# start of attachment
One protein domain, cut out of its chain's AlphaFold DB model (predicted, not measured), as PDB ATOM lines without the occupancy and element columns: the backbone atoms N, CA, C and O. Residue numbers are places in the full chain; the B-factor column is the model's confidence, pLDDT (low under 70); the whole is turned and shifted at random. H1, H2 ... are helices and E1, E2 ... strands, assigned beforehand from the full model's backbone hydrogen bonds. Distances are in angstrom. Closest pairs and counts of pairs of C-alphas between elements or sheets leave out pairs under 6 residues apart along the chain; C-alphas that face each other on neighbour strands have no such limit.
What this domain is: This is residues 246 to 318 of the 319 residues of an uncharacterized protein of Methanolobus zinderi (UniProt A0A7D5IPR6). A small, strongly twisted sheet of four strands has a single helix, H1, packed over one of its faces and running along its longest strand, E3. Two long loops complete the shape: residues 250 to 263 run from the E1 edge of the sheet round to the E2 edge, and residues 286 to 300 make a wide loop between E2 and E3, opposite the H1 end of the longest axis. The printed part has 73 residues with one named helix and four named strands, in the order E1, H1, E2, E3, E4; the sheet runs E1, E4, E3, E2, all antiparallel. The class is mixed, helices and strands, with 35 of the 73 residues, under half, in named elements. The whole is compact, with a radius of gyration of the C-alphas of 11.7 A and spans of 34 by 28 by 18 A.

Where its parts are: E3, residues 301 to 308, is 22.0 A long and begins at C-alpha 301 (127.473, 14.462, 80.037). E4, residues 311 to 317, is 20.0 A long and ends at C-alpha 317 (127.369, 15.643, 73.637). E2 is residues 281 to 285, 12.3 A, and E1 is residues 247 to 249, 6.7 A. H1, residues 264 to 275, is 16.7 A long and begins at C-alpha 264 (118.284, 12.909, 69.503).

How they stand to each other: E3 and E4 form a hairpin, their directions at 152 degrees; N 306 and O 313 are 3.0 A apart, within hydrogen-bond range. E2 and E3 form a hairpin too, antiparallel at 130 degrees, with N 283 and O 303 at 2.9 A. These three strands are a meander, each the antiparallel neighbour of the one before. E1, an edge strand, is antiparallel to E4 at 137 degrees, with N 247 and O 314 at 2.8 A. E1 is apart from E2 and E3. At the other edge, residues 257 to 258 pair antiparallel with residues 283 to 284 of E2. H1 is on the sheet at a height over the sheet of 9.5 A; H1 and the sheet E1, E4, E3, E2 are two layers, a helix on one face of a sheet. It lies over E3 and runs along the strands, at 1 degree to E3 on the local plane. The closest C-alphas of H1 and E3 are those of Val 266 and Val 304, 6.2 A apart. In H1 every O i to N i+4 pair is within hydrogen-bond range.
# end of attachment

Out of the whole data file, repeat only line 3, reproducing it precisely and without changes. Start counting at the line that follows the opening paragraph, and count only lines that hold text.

How they stand to each other: E3 and E4 form a hairpin, their directions at 152 degrees; N 306 and O 313 are 3.0 A apart, within hydrogen-bond range. E2 and E3 form a hairpin too, antiparallel at 130 degrees, with N 283 and O 303 at 2.9 A. These three strands are a meander, each the antiparallel neighbour of the one before. E1, an edge strand, is antiparallel to E4 at 137 degrees, with N 247 and O 314 at 2.8 A. E1 is apart from E2 and E3. At the other edge, residues 257 to 258 pair antiparallel with residues 283 to 284 of E2. H1 is on the sheet at a height over the sheet of 9.5 A; H1 and the sheet E1, E4, E3, E2 are two layers, a helix on one face of a sheet. It lies over E3 and runs along the strands, at 1 degree to E3 on the local plane. The closest C-alphas of H1 and E3 are those of Val 266 and Val 304, 6.2 A apart. In H1 every O i to N i+4 pair is within hydrogen-bond range.